First US Military Execution Since 1961 Scheduled for December

UPDATE: The United States District Court for the District of Kansas entered a stay of execution in Private Ron Gray's case on November 26. The U.S. military had scheduled its first execution since 1961 for December 10. Two decades ago, Pvt. Ronald Gray was convicted and sentenced to death by a general court-martial panel at Fort Bragg for murder and rape committed in the Fayetteville area of North Carolina. Earlier, a North Carolina civilian court had convicted him of the same crimes, but that court sentenced him to a series of life terms, rather than death.

Two decades ago, Pvt. Ronald Gray was convicted and sentenced to death by a general court-martial panel at Fort Bragg for murder and rape committed in the Fayetteville area of North Carolina. Earlier, a North Carolina civilian court had convicted him of the same crimes, but that court sentenced him to a series of life terms, rather than death.

In July, President George W. Bush approved the Army’s request to execute Gray. He has been on the military’s death row at Fort Leavenworth, Kansas, since 1988, and is scheduled to be executed by lethal injection by soldiers at the Federal Correctional Complex in Terre Haute, Indiana, which has been the site of executions under the federal death penalty. While the Army has scheduled the execution, there are still important legal issues in the case that have not been fully reviewed.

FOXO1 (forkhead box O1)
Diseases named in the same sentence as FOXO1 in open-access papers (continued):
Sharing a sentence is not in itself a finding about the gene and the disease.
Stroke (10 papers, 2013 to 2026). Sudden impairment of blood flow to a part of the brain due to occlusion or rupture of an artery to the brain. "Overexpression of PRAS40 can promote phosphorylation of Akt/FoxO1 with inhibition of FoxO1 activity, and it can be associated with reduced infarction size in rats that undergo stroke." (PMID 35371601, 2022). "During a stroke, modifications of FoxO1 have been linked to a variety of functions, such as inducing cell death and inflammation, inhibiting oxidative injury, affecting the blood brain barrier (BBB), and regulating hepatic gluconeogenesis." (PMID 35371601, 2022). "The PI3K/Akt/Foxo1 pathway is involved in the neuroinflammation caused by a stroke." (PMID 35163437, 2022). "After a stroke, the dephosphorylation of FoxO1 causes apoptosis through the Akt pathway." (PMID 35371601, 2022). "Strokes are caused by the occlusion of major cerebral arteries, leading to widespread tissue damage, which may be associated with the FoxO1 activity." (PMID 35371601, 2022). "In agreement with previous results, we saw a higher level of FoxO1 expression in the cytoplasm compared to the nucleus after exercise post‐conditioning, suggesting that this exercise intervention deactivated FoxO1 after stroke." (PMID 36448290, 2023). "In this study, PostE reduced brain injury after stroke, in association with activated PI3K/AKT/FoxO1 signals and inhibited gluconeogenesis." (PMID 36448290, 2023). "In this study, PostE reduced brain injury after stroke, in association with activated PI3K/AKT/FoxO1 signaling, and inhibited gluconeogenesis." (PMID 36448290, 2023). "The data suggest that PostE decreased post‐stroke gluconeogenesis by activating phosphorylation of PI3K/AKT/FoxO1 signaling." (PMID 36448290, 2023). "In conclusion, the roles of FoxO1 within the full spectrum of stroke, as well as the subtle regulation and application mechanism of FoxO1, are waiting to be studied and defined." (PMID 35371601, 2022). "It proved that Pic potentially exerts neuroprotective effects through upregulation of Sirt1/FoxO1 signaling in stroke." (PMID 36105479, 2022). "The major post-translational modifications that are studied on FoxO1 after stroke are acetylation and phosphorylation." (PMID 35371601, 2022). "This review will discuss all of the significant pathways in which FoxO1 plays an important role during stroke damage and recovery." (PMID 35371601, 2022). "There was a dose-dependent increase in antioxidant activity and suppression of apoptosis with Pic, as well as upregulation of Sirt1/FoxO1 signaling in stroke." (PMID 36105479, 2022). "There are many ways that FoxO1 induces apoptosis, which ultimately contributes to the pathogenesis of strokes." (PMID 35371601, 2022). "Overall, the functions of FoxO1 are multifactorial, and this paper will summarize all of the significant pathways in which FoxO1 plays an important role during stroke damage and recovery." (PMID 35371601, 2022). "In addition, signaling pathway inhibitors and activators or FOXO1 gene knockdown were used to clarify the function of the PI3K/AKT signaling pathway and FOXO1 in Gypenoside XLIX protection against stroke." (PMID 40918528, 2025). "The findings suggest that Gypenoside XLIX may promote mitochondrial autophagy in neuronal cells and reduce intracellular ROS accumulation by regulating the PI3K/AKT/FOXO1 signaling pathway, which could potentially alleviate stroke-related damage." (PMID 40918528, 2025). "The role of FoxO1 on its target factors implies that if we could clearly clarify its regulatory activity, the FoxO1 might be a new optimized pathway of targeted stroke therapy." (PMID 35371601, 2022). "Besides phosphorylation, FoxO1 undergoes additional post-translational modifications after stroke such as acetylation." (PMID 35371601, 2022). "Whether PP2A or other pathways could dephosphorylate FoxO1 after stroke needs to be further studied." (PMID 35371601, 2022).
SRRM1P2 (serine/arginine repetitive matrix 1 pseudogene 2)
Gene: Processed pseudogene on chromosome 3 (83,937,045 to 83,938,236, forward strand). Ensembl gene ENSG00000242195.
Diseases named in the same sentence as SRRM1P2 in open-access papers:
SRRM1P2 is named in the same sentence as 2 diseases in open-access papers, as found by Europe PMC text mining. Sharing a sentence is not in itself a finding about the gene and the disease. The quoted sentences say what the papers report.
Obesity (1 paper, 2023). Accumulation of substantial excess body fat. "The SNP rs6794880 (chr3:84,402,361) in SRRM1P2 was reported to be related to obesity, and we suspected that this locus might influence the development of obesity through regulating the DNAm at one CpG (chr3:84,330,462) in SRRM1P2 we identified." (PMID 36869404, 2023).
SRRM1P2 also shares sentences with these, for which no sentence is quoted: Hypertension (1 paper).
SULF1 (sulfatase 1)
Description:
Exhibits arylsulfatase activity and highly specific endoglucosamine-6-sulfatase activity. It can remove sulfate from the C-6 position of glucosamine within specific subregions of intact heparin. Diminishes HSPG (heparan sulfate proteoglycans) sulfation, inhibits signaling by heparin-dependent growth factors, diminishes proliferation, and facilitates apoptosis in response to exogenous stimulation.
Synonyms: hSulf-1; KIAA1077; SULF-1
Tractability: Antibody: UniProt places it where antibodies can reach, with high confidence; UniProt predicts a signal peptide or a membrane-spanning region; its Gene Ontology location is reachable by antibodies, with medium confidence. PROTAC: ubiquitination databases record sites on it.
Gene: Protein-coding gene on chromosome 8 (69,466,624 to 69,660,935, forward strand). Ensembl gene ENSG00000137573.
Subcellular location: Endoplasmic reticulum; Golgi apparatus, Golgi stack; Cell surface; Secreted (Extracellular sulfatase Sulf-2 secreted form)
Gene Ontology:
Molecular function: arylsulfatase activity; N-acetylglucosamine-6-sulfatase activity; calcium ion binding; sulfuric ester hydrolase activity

The last U.S. military execution was in 1961. President John F. Kennedy commuted a military death sentence in 1962. There are currently 9 men on the military death row.

(CNN, “First military execution since 1961 scheduled next month,” November 20, 2008). See also U.S. Military and Federal Death Row.

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